The plan is to put up check dams to harvest monsoon water along the one kilometre stretch of the river bed which is 540 feet deep.
A group of villagers from Malakpur in Shamli district of western Uttar Pradesh are trying to breathe new life into Katha, a 150-km long river which is dead now. With help from a local scientist, farmers are leading the effort to turn a one kilometre stretch of the barren riverbed into a lake.
People from dozens of villages have started digging the river bed to level the surface, and plan to tap nearby water sources to feed it.
The self-made engineering plan is to put up check dams to harvest monsoon water along the one kilometre stretch of the river bed which is 5-40 feet deep. At present, in the absence of check dams, it flows into the Yamuna. Over the last two weeks the villagers have launched a “one house, one pot” water donation movement.
Prof. Umar Saif who leads the initiative, says Katha earlier used to flow between Saharanpur and Rampur but it died in 1830 when East Yamuna came into being, using a 60 kilometre area.
“At present, Katha functions as the drainage pipe of the Yamuna because every time it gets monsoon flows, which at times is a lot, it drains that into that river. What we are trying to do is to pick up one kilometre stretch of riverbed and revive it,” says Prof. Saif, a resident of Shamli and a wildlife scientist.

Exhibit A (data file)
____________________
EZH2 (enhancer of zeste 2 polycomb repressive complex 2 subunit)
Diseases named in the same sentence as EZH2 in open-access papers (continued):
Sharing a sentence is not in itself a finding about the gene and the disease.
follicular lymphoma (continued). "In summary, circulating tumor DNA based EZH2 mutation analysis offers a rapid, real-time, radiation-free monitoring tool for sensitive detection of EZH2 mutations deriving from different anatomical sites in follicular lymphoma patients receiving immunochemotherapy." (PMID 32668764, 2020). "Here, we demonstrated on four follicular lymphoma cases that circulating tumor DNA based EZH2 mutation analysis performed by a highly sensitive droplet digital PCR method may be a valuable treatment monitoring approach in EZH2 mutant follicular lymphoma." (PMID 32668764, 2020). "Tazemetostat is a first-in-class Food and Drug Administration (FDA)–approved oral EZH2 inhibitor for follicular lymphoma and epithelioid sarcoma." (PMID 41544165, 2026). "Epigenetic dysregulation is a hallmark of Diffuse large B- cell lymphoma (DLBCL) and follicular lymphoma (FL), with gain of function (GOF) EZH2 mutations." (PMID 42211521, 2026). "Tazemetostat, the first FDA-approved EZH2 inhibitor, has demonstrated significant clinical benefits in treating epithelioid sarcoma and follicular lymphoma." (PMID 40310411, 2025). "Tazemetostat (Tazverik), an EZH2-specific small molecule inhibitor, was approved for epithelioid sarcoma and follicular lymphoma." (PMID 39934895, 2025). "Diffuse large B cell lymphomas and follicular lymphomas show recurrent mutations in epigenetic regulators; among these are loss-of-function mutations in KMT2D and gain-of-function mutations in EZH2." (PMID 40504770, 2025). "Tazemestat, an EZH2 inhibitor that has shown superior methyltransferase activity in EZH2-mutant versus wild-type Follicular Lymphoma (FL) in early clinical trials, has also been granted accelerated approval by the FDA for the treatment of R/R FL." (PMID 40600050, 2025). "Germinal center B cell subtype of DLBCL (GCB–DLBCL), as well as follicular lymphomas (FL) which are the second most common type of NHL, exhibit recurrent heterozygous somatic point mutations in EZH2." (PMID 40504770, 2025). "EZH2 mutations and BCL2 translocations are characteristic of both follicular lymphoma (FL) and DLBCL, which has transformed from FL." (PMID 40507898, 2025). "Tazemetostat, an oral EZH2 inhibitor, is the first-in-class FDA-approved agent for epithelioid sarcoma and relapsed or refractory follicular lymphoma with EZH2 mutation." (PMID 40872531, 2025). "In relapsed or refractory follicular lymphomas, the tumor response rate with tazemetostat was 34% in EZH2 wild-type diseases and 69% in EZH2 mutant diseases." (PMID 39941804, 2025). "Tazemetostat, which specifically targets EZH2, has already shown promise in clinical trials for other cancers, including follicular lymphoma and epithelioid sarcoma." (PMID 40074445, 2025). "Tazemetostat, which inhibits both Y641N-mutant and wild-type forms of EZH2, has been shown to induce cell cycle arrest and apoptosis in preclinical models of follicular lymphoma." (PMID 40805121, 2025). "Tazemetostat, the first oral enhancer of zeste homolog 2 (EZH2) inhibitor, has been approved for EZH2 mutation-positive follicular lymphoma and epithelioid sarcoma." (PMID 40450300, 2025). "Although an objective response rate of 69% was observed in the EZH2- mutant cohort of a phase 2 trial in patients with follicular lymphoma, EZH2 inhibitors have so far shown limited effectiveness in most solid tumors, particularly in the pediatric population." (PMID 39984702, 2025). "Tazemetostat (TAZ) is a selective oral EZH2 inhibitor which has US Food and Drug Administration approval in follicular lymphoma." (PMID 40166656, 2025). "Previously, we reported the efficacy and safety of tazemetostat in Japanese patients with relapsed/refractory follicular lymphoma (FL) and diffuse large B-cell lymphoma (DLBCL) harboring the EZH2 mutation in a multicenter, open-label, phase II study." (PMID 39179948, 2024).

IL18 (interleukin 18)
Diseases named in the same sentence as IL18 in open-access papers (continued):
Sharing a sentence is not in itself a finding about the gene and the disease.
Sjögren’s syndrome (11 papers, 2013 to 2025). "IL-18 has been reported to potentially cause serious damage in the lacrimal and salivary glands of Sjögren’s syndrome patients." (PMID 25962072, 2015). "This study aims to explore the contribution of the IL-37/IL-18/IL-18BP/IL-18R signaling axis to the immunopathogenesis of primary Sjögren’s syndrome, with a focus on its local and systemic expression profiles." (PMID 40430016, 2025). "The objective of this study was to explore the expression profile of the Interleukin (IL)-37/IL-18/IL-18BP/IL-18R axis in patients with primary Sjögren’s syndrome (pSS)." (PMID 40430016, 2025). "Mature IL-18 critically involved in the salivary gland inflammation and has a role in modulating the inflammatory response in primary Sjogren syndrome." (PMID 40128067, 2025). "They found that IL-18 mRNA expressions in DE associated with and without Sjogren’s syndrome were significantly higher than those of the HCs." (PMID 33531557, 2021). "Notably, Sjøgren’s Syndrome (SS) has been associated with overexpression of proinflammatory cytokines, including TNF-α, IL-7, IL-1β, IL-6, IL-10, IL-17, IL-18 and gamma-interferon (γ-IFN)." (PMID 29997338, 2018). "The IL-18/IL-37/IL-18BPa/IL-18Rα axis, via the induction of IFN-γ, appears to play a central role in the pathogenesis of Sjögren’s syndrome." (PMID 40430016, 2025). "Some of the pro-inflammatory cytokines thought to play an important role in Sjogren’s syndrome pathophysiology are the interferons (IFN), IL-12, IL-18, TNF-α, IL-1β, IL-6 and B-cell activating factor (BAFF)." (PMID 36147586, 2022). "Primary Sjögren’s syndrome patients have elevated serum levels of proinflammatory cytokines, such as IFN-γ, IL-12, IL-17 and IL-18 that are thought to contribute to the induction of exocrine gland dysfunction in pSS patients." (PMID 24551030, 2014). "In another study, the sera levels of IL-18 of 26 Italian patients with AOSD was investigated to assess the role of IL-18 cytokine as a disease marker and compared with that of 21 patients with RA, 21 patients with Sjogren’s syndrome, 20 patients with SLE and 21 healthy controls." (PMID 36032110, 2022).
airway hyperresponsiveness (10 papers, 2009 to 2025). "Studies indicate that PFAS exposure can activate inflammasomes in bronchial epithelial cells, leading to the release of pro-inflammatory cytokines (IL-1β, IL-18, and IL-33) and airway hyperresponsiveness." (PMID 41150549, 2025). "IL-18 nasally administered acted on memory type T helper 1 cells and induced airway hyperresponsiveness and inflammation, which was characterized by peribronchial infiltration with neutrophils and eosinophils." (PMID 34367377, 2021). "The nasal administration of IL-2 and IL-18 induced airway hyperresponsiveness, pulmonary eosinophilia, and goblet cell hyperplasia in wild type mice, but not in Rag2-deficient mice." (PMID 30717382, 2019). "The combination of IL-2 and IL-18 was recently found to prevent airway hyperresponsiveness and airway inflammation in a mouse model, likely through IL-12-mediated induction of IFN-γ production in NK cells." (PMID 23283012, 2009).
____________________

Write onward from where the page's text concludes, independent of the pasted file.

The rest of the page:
“Once we develop this lake, it will encourage people to do the same with rest of the 90 km river. So, we will have 90 check dams and 90 bowls of water. ,” Prof. Saif, who heads Dehradun-based Natural History Research and Conservation Centre says.
“Our larger aim is to restore the integrated eco system taking into account the wildlife which is currently declining,” he adds. After seeing two weeks of completely voluntary work by the villagers, local officials assured them that the work on the riverbed can be done through MGNREGA.
“Shivpal Yadav, a Cabinet Minister in the Akhilesh Yadav government, had promised us that the excess water from Yamuna and Ganga during the time of monsoon will be channelised to Katha to revive it. The proposal has been passed but is stuck in official files,” according to Prof. Saif.
The wildlife located on the banks of Katha started declining, the village head Sushil Pradhan argues, because there is no water.
On the restoration of an integrated ecosystem, Prof. Saif says, “Once we develop water bodies, we also plan to develop a butterfly park.”
The district magistrate of Shamli Sujit Kumar told The Hindu that this model of revival of riverbed and water bodies is being tried in other districts like Fatehpur and Shravasti. “I will have to see the technical viability. There certainly is the option of doing it through MGNREGA if it fits the criteria,” Mr. Kumar said.
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